It was completely dark by the time I made it back to The Mill to the welcoming warmth and light of a home which made me think: is it the ultimate complacency of entitled nimbyism to hold up the FULL sign to exclude progress to those that follow me?  I guess in a way it is. But then again progression assumes an upwards path with a duty to nurture a better world for those that follow.  As a nation we need to realise that we stand at something of a crossroads. The correct road to take is the hard-to-argue one. Whether we take it depends on a collective will.


Jonathan's Balcombe's book What a Fish Knows is a complex read. On the one hand it is full of fascinating insights into the behaviour and lives of fish. How they live, how they communicate, how they navigate their lives. Read it today and you will, with little effort, be quite the bore over Christmas lunch.

But on the other hand Balcombe's book is a Crie de Coeur for all fish. He firmly believes (and I am with him on this) that fish should have equal rights to animals. But clearly they don't. 

As he says of vegetarians who eat fish they do it, 'as if there were no moral distinction between cod and a cucumber'. This might be fine if we are treating our oceans with care, but we are not. Ever increasing demand for fish allied with prodigiously efficient commercial fishing fleets is gradually extinguishing sea life.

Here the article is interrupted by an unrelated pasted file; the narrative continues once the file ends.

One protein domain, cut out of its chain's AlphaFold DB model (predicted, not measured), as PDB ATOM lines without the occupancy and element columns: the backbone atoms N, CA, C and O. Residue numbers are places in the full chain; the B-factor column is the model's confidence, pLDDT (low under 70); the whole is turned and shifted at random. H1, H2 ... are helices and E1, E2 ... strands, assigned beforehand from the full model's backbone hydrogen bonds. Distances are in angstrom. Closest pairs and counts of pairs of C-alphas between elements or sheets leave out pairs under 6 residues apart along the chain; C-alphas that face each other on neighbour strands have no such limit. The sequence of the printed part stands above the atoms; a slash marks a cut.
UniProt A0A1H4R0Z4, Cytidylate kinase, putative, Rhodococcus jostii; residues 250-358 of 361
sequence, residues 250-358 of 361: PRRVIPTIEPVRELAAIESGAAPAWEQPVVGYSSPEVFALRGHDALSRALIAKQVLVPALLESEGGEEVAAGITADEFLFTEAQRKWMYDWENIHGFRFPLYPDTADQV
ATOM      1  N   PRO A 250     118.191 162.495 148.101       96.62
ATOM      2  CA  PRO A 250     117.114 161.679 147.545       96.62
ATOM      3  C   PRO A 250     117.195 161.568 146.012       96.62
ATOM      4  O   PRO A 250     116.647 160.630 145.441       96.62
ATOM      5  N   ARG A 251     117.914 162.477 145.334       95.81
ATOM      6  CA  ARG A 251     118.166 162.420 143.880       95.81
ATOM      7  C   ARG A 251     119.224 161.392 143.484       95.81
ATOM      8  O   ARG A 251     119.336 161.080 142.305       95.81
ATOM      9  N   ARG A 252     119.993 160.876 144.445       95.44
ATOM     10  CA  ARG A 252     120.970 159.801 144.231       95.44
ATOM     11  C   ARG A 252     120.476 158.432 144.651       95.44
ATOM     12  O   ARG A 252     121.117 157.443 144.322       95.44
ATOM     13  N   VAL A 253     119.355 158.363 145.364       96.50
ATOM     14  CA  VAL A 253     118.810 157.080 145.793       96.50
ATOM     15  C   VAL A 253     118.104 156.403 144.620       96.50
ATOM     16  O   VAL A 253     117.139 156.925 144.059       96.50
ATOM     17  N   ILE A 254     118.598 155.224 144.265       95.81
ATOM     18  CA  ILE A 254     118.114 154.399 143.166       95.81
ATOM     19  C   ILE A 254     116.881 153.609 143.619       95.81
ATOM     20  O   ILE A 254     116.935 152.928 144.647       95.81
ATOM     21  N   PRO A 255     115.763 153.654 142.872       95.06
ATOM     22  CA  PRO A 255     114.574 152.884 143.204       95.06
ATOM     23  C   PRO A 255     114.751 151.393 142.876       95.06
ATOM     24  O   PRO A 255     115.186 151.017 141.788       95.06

Balcombe wants us all to stop eating fish now. See if you agree. Buy it on Amazon


We will be shutting up shop for a few days over Christmas, but us fly fishers are a restless bunch so it will not be for long. With the start of the new season now closer than the end of the last this is the time to start planning.

If you had an opportunity to read my last Newsletter you will know we have lots of new stuff for 2017 and that the web site is loaded up, ready to go. 

So, if you are happy to book on-line it is all there for a few clicks of a mouse. That said should you prefer a chat on the phone or like to ping a few emails back and forth we are happy to help in any way.

Closed                 December 23rd-27th
10am-4pm           December 28th & 29th
9am-1pm             December 30th
Closed                 December 31st-January 2nd
9am-5pm             January 3rd onwards


Who am I?
You will notice a trend that I am becoming something of a magpie. This week the questions come from What a Fish Knows.
1)      What is the fish on the right?

2)      How many species of fish are there in the world?

3)      How many eggs does an Ocean Sunfish carry?

4)      How many million years ago did the first fish evolve?

It's just for fun and answers are at the bottom of the page. I will be back between Christmas and the New Year with 2016 in Photos and the great 'Who's Fin is That?' quiz. 

In the meantime from all of us at Fishing Breaks, and the fish as well, have a very Happy Christmas.

Best wishes,
Simon Signature 
Founder & Managing Director  

Quiz answers: 1) Pufferfish  2) 33,249 and counting. 4 new sharks were discovered last year  3) 300 million  4) 530 million; homo sapiens appeared 2 million years ago.